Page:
Author: Çiğdem Tongal
On 19 October 2022, we gathered an international community of professionals to kick-start a conversation on hosting and designing meetings with a purpose. In this article, we share some key insights that we would like to move forward with the conversation.
Why “Meeting with a purpose”?
Conversations lie at the heart of organizational transformation. If we can change them, we can change everything. That’s why we gathered our close circle from the private sector, civil society, and academia with different levels of experience and working in various roles ranging from founders to specialists.
No matter which walks of life they were coming from, they had one problem in common: meetings.
As the saying goes, “This could have been an e-mail.”
It is true; research clearly shows that meetings are a universal problem. It is not just about the excessive time we spend at meetings. Not much to our surprise, our participants also shared that they, on average, spend half a working day attending a meeting and consider a third of this time as “time wasted.”
Inspired by a study conducted by Atlassian, we asked our participants “have you ever?” questions to get a deeper understanding of their meeting experiences.
Here is a glimpse of the results:
Meeting with a Purpose (Numbers are derived from Registration Form Entries.)
Day in, and day out, we all complain about meetings, yet it seems like no one is taking responsibility. Take responsibility, much like a dinner party host, for who you are gathering.
Take responsibility for the meeting.
Imagine that you are hosting a dinner party at your house. Would you let your guests wander around your home without attending to their needs, ignore their conversations, or go to sleep while others are having fun in the living room?
I guess not! (Well, if you did any of those things, that would not be the best party ever.)
And that’s how we should approach meetings as well. But why is everyone ok with people doing other work, checking e-mails per se, while attending a meeting?
We forget that a meeting is, in fact, a gathering.
One truth that we seem to overlook about meetings is that they are simply another form of gathering. My star crush Priya Parker, a renowned facilitator based in the US and the author of the fantastic book ‘Art of Gathering,’ defines gatherings as “three or more people coming together for a purpose with a beginning, middle, and end.”
And like every gathering, meetings should be hosted as well.
Good hosting starts with being clear about the “why.”
Ask yourself; why you gathered these people and what outcome you would like to achieve. It is not about the topic of the meeting; it is about “why” we are getting together. Setting a clear purpose of why you gather before rushing to send out calendar invites would change everything.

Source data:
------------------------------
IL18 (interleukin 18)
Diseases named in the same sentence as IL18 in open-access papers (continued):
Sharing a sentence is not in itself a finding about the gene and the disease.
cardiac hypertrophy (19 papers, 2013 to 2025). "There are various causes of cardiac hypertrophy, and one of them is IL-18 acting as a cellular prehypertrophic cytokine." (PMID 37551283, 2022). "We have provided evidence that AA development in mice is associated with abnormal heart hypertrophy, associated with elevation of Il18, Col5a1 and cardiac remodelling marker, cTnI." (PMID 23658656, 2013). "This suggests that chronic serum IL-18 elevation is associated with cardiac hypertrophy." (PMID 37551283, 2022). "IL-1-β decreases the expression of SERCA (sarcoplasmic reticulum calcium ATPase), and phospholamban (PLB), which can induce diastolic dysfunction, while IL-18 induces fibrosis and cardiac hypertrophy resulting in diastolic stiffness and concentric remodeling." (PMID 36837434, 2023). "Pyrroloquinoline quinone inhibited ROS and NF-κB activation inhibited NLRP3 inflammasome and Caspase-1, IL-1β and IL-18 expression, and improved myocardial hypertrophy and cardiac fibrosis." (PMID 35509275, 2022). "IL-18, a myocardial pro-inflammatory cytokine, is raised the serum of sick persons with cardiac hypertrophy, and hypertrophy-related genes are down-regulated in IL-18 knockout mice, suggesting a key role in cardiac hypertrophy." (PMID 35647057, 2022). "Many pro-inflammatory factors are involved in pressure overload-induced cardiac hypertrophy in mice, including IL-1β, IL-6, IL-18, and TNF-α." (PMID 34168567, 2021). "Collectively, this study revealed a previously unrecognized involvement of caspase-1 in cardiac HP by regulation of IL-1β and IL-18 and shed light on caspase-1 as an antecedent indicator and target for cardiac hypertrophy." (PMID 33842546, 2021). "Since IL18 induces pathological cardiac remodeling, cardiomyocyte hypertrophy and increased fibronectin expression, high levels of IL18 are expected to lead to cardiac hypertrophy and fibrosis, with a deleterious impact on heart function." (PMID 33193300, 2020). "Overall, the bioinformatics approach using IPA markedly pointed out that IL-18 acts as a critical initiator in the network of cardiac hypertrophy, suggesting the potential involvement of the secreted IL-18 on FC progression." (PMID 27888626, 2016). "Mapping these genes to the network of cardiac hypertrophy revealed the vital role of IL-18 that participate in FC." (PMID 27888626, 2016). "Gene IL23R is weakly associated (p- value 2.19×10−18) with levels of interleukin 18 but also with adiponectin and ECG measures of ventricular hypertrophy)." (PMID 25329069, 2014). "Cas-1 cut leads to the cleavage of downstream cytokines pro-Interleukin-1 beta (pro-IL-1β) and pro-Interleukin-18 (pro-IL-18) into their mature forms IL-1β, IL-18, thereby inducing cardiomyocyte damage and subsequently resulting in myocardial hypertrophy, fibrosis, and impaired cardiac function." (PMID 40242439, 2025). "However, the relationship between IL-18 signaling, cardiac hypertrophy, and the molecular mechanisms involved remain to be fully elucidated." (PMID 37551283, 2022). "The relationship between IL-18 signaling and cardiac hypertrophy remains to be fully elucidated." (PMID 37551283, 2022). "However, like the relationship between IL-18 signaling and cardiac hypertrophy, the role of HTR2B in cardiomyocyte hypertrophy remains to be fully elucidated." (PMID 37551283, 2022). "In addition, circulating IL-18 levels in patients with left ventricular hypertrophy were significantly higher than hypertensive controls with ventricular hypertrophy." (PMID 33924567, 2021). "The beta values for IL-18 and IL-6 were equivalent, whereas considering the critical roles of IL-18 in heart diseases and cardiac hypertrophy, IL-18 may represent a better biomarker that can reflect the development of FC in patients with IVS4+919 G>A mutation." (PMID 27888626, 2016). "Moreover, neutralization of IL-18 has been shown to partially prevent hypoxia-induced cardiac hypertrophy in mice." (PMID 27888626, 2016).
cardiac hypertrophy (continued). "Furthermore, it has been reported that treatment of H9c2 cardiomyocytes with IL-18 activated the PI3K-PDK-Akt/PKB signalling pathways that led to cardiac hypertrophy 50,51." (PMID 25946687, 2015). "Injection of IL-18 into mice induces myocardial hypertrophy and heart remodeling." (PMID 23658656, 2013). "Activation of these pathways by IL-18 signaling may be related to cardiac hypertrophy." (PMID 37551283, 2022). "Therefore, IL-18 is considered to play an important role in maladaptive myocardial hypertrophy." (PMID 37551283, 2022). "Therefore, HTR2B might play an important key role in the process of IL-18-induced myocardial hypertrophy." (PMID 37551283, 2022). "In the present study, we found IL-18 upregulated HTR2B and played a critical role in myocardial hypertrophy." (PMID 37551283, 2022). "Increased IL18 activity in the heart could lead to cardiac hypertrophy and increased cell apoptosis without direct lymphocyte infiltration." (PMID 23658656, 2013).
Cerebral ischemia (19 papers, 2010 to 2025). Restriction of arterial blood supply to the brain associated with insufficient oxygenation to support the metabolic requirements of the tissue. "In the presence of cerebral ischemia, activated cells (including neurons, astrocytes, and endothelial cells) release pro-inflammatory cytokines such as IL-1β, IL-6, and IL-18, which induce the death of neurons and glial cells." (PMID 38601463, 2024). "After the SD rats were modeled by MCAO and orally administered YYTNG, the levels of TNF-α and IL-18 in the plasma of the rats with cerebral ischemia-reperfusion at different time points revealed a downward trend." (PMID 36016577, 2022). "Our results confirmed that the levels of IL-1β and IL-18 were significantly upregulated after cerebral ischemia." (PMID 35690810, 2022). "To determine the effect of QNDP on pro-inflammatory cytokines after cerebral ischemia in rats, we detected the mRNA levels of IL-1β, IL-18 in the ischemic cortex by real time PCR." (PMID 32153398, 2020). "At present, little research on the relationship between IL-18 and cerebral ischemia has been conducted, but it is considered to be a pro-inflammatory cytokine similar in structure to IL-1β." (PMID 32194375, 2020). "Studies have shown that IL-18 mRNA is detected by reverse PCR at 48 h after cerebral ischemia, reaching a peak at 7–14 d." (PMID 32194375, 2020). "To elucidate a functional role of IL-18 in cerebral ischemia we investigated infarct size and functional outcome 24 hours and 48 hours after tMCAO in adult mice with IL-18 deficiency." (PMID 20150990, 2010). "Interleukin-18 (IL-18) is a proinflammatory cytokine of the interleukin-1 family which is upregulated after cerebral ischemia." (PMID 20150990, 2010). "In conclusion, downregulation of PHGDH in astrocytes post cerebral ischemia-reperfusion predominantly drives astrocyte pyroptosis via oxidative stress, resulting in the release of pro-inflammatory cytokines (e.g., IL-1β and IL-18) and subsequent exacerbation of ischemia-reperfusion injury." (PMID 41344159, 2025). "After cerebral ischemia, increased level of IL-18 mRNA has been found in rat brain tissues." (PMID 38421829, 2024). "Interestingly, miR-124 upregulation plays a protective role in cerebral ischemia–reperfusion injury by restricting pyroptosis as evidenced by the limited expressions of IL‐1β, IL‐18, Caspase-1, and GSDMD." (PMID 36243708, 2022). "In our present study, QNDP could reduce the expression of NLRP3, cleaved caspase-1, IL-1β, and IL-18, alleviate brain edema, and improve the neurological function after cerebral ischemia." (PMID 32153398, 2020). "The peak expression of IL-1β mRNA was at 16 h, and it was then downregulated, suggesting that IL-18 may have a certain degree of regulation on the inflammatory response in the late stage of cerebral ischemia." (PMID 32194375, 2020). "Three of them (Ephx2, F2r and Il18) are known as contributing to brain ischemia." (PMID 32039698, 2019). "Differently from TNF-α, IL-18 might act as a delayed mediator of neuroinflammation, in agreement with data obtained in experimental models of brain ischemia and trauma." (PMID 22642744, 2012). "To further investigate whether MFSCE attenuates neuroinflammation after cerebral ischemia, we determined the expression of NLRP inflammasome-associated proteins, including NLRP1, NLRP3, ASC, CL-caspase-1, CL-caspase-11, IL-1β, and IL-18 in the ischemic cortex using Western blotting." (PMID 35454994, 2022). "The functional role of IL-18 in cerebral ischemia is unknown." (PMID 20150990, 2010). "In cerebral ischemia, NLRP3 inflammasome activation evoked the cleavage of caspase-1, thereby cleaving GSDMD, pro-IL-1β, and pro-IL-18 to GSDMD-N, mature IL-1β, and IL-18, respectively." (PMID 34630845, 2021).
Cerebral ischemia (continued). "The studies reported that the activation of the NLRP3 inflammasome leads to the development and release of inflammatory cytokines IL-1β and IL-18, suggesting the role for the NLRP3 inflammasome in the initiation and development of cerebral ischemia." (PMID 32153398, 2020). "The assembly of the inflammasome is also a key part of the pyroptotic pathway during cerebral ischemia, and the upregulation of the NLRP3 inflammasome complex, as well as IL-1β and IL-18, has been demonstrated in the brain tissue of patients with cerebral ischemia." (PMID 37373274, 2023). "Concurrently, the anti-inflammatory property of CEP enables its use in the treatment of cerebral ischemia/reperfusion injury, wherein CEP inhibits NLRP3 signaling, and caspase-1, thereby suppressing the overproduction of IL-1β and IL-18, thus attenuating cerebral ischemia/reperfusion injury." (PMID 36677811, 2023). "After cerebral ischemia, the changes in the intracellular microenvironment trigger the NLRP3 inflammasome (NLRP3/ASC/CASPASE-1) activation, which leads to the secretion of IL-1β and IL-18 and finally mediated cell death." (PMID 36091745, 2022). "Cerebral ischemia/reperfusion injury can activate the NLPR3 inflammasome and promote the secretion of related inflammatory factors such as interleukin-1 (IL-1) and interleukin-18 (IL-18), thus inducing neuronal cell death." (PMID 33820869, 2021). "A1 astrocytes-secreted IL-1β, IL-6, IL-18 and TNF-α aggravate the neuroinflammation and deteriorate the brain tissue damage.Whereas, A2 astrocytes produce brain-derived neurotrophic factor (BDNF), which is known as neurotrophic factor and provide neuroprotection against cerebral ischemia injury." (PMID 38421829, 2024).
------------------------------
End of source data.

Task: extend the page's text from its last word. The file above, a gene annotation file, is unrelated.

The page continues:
Hosting is more than facilitation.
What really makes a great host? When we hear the word hosting, the first thing that comes to mind is hosting other people. Yet the real gist starts with actually hosting yourself. At the ‘Meeting with a Purpose’ gathering, we realized that “me” is the most forgotten person in the room. Showing up without being distracted is all about being present and pre-sensing, much like how we would act while hosting a dinner party.
Think like a curator.
A meeting begins before anyone meets. Though we may all be excellent hosts at meetings, sometimes we need to realize that meeting is a matter of process design. One needs to consider the before, the during, and the after. Yet unfortunately, we only focus on the meeting and the invitation without really putting effort into who should be there, what actions we would take after, etc.
Whenever in need, refer back to the purpose.
Purpose can be your north star whenever you need help managing the conversation. When you have a defined purpose, you know why you gathered all these individuals in the first place. Then you must ensure they are all aligned on why they are there and commit to it throughout the meeting. If we could focus on the purpose, that would change the atmosphere, and everyone in the meeting would ensure that all stick to it instead of glimpsing at topics.
Pinch some methods in.
When designing a meeting, one should choose the correct method to serve the purpose of the meeting. There are numerous fancy methods out there, from Open Space Technology to World Café, from Collective Mind Mapping to Fishbowls. The real challenge is to make sure that the method would serve your “why”. Without a clear understanding of the significance of how the method serves your desired outcomes, all you would have is a good method at hand, not a good meeting experience.
In brief, considering the “why” we meet will essentially change “how” we will meet.